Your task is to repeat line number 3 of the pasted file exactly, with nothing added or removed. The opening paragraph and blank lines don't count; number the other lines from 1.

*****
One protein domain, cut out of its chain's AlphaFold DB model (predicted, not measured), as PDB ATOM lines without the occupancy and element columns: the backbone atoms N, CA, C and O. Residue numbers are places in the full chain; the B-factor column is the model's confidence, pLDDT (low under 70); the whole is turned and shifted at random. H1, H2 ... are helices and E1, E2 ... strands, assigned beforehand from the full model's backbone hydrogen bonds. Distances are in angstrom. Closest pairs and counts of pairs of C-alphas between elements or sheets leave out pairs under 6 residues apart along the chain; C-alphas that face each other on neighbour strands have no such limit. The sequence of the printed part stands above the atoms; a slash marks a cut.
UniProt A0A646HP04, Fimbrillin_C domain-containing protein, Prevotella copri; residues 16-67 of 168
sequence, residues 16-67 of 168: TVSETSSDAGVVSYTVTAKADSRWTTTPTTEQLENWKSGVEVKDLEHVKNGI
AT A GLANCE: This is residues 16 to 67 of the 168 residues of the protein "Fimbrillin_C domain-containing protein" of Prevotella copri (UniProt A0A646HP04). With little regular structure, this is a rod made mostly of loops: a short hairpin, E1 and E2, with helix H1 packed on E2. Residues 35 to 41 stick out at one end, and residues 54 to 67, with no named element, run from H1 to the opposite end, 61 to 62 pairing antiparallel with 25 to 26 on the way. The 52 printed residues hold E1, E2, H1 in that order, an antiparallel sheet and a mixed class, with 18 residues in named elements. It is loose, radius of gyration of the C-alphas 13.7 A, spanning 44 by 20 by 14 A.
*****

AT A GLANCE: This is residues 16 to 67 of the 168 residues of the protein "Fimbrillin_C domain-containing protein" of Prevotella copri (UniProt A0A646HP04). With little regular structure, this is a rod made mostly of loops: a short hairpin, E1 and E2, with helix H1 packed on E2. Residues 35 to 41 stick out at one end, and residues 54 to 67, with no named element, run from H1 to the opposite end, 61 to 62 pairing antiparallel with 25 to 26 on the way. The 52 printed residues hold E1, E2, H1 in that order, an antiparallel sheet and a mixed class, with 18 residues in named elements. It is loose, radius of gyration of the C-alphas 13.7 A, spanning 44 by 20 by 14 A.